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"Collection"; that is, the name of a medieval compilation of laws, customs, habits, and practises of a religious character, similar to other medieval compendiums of a legal character. It is preserved in a unique manuscript (No. 115) in the Montefiore College Library, Ramsgate, England. The author, who lived at the beginning of the fourteenth century, collected from numerous authors, of whom he mentions a large number, a rich store of information from halakic decisions, special "minhagim," and popular customs; and the collection throws light upon the ordinary life of the Jews in the Rhine country during the twelfth and thirteenth centuries. The manuscript is almost throughout endowed with vowel-signs. It is probably the only non-liturgical and non-Biblical text that has these signs.


The author had at his disposal very rich literary resources, and displays more interest in every branch of religious life than the majority of similar compilers. He has a peculiar gift for noting down local customs and even superstitions, a feature that greatly enhances the value of the book. Another important characteristic is the accuracy with which he indicates the sources of his information. Many fragments of literature and many a name have been preserved by these quotations.

From a philological point of view the book possesses considerable interest, from the fact that numerous German glosses are found in the text that explain difficult or obscure terms, and some that show, incidentally, the intimate knowledge of German possessed by the Jews of that time.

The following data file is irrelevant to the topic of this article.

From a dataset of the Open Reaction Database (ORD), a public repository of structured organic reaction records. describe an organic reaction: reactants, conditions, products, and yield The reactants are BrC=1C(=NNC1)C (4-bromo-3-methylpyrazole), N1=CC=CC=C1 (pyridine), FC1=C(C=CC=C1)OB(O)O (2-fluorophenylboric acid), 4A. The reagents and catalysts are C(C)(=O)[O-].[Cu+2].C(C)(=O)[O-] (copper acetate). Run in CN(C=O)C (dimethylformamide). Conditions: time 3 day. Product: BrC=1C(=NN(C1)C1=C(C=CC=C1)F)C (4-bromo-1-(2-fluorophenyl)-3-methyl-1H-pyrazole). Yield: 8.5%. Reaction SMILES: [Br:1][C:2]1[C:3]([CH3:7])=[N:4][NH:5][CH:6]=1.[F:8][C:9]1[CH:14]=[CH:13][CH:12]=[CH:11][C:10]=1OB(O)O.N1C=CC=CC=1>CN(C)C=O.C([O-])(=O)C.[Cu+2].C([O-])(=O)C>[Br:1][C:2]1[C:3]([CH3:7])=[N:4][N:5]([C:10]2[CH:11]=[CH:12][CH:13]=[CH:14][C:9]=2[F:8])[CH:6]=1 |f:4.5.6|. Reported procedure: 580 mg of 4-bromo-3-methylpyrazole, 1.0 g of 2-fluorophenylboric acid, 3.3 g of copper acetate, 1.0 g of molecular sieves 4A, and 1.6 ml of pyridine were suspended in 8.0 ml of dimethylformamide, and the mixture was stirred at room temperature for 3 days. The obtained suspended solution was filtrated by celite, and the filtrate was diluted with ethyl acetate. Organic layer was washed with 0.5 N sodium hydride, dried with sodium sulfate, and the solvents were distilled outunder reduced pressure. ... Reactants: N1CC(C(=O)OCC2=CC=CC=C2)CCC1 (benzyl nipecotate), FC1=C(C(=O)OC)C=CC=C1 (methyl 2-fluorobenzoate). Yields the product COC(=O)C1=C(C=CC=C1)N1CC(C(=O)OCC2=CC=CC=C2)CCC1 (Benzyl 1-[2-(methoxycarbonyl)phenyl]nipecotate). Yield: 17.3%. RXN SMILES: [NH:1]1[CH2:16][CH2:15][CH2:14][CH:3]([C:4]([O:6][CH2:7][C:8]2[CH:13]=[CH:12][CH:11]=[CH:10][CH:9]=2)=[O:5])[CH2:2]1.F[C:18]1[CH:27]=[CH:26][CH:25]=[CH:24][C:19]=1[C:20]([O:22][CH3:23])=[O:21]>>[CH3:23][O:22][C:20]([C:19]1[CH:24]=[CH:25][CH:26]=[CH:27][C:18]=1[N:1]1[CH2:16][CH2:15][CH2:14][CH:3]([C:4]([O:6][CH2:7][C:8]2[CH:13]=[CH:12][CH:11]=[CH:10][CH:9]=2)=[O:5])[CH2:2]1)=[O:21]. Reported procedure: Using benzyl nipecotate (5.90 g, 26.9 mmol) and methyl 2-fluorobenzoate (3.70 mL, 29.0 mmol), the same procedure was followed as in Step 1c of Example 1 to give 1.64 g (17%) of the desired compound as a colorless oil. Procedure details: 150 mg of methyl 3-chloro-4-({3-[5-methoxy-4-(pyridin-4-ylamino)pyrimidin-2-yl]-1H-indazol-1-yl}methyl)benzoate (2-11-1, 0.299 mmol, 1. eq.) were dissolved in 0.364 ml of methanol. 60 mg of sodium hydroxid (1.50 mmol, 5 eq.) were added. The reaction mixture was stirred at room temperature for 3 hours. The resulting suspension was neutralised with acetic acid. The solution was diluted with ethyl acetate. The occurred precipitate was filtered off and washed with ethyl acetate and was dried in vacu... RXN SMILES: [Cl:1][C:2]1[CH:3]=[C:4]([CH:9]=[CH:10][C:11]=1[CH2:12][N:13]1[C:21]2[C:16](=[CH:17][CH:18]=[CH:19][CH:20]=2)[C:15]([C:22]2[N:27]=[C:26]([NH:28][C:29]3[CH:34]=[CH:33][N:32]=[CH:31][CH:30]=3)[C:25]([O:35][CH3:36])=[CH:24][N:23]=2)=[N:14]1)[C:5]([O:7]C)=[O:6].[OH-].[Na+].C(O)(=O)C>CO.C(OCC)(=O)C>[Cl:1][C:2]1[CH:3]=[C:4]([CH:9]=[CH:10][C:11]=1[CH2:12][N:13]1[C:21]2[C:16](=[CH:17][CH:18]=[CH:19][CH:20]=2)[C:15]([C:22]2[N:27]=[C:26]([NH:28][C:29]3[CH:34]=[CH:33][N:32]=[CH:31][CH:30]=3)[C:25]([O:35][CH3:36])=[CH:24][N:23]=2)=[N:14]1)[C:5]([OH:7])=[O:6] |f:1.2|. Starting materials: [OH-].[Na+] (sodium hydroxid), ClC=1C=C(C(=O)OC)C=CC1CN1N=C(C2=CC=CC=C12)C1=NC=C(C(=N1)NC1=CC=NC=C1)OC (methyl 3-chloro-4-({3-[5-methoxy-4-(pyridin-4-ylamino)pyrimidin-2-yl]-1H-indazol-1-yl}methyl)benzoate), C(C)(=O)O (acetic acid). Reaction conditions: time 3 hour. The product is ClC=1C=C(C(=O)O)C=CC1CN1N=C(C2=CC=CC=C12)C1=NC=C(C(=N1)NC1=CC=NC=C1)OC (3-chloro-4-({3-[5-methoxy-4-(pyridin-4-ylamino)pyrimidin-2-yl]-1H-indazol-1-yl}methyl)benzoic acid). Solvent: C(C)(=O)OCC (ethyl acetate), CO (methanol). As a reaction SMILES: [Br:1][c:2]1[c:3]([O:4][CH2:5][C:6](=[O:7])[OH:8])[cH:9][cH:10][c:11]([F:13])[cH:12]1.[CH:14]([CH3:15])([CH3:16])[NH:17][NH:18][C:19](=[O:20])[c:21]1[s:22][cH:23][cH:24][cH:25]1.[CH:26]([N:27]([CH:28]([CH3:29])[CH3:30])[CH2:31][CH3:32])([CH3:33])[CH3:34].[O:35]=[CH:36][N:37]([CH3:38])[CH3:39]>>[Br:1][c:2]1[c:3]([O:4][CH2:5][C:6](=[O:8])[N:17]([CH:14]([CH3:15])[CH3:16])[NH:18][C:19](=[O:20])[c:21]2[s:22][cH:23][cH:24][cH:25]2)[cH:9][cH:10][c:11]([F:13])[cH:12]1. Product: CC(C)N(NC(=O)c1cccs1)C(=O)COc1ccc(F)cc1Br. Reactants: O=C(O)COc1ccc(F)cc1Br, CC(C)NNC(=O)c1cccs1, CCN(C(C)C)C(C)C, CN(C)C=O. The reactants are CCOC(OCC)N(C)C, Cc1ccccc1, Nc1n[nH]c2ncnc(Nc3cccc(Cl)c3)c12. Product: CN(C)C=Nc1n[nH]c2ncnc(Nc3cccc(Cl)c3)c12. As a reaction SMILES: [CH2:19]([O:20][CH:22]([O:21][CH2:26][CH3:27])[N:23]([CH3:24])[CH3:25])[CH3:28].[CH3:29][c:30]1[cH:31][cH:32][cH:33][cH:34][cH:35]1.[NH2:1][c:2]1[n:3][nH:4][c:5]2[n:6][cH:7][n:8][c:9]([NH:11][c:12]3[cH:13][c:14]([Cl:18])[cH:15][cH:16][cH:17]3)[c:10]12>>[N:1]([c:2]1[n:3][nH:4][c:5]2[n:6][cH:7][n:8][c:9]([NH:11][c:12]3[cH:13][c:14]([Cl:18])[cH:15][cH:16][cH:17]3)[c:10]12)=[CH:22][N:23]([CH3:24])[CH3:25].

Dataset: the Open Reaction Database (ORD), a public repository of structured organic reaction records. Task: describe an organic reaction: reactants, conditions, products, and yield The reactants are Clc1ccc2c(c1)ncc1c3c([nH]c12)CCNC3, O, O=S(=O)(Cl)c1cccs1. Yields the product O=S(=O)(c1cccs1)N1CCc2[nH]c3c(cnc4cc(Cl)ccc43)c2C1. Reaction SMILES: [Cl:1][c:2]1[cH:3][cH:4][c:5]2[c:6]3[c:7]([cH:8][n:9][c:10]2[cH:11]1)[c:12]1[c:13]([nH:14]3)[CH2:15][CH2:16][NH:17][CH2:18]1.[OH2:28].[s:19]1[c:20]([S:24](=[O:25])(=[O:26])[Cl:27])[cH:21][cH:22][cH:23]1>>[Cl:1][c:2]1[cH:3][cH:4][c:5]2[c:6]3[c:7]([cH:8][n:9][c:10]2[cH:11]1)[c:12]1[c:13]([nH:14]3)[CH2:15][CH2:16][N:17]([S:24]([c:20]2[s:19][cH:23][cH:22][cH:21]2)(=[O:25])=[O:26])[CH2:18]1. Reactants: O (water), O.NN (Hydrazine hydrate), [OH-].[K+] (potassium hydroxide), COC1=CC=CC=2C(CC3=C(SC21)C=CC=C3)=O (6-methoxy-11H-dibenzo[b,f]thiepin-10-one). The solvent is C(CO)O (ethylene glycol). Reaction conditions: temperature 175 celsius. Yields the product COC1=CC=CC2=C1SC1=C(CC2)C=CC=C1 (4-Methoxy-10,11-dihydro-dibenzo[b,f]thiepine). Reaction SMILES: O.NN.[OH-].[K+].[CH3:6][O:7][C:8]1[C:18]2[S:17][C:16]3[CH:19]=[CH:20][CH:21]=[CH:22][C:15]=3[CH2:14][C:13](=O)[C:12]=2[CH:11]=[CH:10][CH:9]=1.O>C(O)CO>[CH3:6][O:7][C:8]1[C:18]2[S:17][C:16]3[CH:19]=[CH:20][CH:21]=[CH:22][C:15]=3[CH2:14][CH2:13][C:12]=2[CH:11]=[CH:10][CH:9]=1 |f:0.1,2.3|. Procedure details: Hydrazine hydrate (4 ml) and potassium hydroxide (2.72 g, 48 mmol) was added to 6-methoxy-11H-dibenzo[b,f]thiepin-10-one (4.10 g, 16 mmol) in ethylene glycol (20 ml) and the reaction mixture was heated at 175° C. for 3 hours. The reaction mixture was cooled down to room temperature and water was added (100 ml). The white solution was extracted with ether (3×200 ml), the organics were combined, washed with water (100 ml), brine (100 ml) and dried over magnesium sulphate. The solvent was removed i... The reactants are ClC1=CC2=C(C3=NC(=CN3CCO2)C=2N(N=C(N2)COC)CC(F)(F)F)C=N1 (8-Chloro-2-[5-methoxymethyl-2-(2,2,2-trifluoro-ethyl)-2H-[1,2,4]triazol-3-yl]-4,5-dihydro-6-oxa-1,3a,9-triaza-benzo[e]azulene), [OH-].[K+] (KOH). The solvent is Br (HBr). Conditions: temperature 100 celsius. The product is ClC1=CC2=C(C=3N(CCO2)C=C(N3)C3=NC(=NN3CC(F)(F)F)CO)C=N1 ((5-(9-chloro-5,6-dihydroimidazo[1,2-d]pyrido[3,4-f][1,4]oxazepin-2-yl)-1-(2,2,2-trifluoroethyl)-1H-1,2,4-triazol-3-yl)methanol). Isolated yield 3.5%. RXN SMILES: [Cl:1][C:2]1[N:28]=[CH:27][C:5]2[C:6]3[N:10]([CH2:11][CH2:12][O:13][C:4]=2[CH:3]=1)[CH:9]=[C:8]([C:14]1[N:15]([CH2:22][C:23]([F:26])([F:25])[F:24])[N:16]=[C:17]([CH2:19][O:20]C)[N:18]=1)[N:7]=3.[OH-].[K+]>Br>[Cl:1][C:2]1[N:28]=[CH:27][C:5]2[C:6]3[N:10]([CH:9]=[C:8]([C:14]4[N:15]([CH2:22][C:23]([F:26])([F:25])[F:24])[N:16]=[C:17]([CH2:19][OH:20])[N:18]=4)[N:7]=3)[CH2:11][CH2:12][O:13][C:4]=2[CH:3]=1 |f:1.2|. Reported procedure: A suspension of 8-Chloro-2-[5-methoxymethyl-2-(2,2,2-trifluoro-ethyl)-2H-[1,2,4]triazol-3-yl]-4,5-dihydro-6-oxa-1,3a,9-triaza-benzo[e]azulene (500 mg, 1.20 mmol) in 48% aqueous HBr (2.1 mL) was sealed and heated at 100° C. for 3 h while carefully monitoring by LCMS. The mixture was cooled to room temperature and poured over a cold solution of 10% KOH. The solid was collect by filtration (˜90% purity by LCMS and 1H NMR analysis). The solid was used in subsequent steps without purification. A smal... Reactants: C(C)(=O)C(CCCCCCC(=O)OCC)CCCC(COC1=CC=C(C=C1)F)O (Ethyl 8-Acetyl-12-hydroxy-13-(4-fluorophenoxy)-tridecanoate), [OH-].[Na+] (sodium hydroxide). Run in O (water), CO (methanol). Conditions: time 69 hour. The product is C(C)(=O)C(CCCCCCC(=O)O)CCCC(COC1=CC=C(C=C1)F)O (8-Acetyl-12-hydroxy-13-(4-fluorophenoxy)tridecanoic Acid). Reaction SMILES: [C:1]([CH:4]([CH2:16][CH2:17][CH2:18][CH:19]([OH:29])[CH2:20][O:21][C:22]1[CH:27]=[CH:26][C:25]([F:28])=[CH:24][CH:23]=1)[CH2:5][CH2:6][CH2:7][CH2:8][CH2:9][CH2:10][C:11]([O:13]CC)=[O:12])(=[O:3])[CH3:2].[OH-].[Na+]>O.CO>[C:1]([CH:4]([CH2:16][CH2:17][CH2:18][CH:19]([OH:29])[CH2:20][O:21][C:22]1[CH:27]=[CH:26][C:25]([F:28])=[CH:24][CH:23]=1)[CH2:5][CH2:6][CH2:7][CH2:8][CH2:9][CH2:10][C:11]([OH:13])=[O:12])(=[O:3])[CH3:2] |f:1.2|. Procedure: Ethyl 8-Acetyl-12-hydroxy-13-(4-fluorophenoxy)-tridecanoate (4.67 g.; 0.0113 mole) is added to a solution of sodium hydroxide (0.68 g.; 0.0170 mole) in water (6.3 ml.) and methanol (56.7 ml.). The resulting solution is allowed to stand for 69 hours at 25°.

The contents are, in brief, as follows: the laws relating to the ritual slaughtering of animals; laws concerning the observance of Passover, with a description of the ritual of the Seder; laws relating to the New-Year, the fast-days, and to all the feasts, including the semi-festivals; laws concerning the observance of the Sabbath; laws about proselytes; a string of medical prescriptions and charms; mourning and burial customs; marriage ceremonies and laws, including directions for the ceremony under the canopy; laws and formulas of divorce; mezuzot; a condensed form of the prayer-book; formulas and types of numerous commercial and religious contracts, and of various forms of excommunication as well as of repentance, followed by short chapters recapitulating and supplementing the subjects already treated.

The vocalization of the manuscript is also important, showing, as it does, that the pronunciation of the Jews of that period was much akin to the so-called Sephardic pronunciation.

  • A full description of the work, as well as bibliographical references to the writers that have had access to it and made use of it, together with a series of abstracts of the more important passages, such as the Seder ritual, the short prayer-book, superstitions, customs, etc., is given by M. Gaster in Report of the Judith Montefiore College for the Year 1892-93, London, 1893, pp. 31-74.
L. G. M. GA.
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